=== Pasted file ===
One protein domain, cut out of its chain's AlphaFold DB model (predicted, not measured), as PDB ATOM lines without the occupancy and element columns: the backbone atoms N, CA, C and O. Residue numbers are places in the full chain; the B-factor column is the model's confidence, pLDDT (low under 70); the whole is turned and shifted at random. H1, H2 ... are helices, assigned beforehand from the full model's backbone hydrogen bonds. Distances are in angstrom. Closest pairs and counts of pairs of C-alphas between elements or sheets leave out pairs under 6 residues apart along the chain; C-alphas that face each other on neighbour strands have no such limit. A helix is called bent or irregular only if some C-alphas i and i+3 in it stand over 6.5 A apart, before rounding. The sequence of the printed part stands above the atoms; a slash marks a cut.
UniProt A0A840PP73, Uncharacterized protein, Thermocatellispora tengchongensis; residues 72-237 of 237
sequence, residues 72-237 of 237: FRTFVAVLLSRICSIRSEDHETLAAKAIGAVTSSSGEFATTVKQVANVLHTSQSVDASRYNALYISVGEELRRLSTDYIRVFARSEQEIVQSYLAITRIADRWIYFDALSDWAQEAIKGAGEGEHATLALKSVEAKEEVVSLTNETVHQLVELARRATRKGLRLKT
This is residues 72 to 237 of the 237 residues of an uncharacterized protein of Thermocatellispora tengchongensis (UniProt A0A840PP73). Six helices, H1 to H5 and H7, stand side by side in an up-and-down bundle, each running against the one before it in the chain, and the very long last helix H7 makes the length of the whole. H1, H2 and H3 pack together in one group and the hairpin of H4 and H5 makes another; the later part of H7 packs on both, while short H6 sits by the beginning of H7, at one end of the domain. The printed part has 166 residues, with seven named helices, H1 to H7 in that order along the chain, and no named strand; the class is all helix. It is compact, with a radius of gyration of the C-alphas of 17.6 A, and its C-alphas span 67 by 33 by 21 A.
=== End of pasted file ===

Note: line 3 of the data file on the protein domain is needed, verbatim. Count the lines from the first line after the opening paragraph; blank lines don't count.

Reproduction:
This is residues 72 to 237 of the 237 residues of an uncharacterized protein of Thermocatellispora tengchongensis (UniProt A0A840PP73). Six helices, H1 to H5 and H7, stand side by side in an up-and-down bundle, each running against the one before it in the chain, and the very long last helix H7 makes the length of the whole. H1, H2 and H3 pack together in one group and the hairpin of H4 and H5 makes another; the later part of H7 packs on both, while short H6 sits by the beginning of H7, at one end of the domain. The printed part has 166 residues, with seven named helices, H1 to H7 in that order along the chain, and no named strand; the class is all helix. It is compact, with a radius of gyration of the C-alphas of 17.6 A, and its C-alphas span 67 by 33 by 21 A.